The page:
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Taiwan officials attach more importance to personal affairs matters than policies
Publication Date : 28-07-2014
Taiwan's cabinet has lost two ministers in less than two weeks. Like many of their predecessors, they have resigned for personal reasons rather than the failure of their policies.
And very often these personal reasons have been allegations about extramarital affairs. The resignation of Pan Shi-wei as labor minister Thursday illustrates this: he decided to vacate his position after a tabloid magazine alleged that he was having an affair with his personal secretary.
The resignation of Chiang Wei-ling as education minister less than two weeks ago resulted from a different reason: he left after his academic integrity came under scrutiny over allegedly dubious reviews of research papers he co-authored.
We have no intention here to discuss whether the allegations concerning the two ministers — or many others who have stepped down before them — are actually true. In fact both of them have vehemently denied the allegations.
The implications of the accusations in the two latest cases are somewhat different. An extramarital affair would be a personal matter involving lying to one's wife or husband, which makes it more private than a case of a scholar lying to his academic peers. It implies that Chiang might to a certain extent deserve to lose his job more than Pan if the allegations were found to be true.
But we are not trying to work out a scale of the seriousness of personal wrongdoings. We are wondering why so many cabinet ministers have resigned because of reasons other than those directly relating to their work and policies.
We are talking about those who have resigned “voluntarily” rather than being “kicked out” after losing favour with the president or premier.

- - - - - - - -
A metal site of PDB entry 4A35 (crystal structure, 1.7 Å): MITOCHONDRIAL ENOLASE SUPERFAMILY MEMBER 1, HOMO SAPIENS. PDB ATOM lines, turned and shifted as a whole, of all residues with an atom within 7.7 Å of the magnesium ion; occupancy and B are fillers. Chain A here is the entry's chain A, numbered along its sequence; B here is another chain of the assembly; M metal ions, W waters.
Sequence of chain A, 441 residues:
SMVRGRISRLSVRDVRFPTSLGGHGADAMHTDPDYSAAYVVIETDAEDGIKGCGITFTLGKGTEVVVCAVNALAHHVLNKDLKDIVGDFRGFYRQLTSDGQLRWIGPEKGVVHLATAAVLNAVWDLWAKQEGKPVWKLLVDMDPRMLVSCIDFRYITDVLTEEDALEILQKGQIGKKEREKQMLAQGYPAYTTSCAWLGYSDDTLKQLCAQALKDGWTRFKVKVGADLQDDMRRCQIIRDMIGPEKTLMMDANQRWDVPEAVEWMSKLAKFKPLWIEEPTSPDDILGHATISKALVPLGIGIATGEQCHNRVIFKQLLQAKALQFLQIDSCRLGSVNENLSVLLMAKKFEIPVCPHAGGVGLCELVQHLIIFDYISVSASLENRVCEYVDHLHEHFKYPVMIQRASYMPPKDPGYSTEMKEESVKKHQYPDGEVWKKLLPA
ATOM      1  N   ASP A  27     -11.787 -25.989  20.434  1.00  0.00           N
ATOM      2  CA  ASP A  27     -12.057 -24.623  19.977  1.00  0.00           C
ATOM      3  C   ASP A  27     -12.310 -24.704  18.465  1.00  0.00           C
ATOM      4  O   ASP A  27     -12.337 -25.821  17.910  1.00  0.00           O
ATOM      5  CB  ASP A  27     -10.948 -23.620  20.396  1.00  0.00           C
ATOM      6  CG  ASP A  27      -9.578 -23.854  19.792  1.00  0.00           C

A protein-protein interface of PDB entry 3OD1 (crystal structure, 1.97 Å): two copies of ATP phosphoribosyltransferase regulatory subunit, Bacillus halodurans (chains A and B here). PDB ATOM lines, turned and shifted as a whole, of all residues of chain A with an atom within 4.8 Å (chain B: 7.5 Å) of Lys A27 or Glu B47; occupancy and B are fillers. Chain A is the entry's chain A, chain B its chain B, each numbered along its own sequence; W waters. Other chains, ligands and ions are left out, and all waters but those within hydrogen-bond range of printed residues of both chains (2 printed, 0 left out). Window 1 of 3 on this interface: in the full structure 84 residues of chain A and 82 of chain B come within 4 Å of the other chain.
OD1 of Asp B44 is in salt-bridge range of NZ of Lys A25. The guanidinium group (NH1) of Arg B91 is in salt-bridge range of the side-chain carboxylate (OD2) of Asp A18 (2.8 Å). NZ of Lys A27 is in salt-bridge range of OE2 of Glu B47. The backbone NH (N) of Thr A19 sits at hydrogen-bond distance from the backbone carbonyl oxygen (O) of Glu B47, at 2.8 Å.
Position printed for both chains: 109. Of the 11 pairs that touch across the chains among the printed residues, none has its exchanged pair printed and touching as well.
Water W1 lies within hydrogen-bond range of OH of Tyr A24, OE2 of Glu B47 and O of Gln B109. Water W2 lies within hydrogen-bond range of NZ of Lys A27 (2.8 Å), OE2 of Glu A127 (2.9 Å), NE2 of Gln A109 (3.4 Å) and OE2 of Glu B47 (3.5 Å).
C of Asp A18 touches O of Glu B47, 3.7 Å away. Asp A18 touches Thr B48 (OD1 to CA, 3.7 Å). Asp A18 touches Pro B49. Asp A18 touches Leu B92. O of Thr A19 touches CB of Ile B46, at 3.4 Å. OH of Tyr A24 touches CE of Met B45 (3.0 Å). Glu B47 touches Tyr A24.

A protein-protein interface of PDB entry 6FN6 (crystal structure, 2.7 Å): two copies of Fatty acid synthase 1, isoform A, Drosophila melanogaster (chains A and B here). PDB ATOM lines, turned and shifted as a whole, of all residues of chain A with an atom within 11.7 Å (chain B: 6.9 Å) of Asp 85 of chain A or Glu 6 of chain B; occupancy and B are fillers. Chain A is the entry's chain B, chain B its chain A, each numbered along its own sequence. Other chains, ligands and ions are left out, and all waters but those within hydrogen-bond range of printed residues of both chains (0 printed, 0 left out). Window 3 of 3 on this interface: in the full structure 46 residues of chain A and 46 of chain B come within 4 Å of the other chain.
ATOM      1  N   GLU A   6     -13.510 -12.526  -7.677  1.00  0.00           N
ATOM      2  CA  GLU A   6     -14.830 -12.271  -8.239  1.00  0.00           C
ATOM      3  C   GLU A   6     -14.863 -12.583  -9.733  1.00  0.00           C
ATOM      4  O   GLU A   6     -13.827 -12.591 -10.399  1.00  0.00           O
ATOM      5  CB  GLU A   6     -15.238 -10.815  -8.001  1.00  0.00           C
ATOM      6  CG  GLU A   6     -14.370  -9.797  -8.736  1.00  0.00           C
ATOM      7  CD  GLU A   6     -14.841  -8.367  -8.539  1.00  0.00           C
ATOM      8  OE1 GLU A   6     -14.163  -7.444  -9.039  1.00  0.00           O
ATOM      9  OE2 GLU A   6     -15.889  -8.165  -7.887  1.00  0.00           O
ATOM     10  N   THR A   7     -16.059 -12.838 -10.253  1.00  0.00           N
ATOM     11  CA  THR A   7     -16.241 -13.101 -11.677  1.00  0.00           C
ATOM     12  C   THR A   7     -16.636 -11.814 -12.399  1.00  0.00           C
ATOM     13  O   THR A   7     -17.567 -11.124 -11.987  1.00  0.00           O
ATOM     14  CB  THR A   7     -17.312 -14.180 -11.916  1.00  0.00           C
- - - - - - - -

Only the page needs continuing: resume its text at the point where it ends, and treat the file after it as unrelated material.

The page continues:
Why are these “voluntary” quitters, so eager to defend themselves, willing to take a fall over personal matters when others are reluctant to leave when their policies are at odds with most of the nation?
There may be officials who are so confident of themselves and their competence that they are not afraid to go against the entire nation when they think it is for the best.
But over the past decade or so, we have rarely seen any such competent or confident officials in our government.
We have instead seen many incompetent government officials who are reluctant to leave despite widespread calls for their heads from the nation.
We have a fresh example in the recently departed education minister.
Chiang has turned hundreds of thousands of high school students into guinea pigs in a disastrous experiment with reforms to the exam system in line with the implementation of the 12-year education program.
Of course, he came under pressure from President Ma Ying-jeou to implement the poorly designed program, and was trying to work out the details and make revisions along the way.
But when it was obvious that the changes he introduced were hugely problematic and unpopular, he refused to back down and resisted angry calls from numerous parents and educators for his resignation — until his academic integrity was questioned.
What we don't understand is why these government officials seem to care more about their personal reputation than the impact their work has on the nation.
It could be argued that they don't want their personal affairs to get in the way of their work. But hasn't it ever occurred to them that, as public figures, they have little privacy in the face of Taiwan's news-hungry media?
If they really don't want their personal lives to get in the way of their public work, they should be more careful about what they do: they should think twice before becoming embroiled in extramarital affairs or agreeing to put their names on academic papers they didn't actually write.
After all, it seems they are still able to stay on in their cabinet posts if their only crime is poor governance, whereas they are likely to lose their jobs over personal matters.